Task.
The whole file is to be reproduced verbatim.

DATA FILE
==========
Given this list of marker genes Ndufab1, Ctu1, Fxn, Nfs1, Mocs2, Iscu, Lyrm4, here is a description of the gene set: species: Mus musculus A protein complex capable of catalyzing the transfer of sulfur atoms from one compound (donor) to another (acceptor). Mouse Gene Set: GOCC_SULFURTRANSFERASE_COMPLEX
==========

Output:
Given this list of marker genes Ndufab1, Ctu1, Fxn, Nfs1, Mocs2, Iscu, Lyrm4, here is a description of the gene set: species: Mus musculus A protein complex capable of catalyzing the transfer of sulfur atoms from one compound (donor) to another (acceptor). Mouse Gene Set: GOCC_SULFURTRANSFERASE_COMPLEX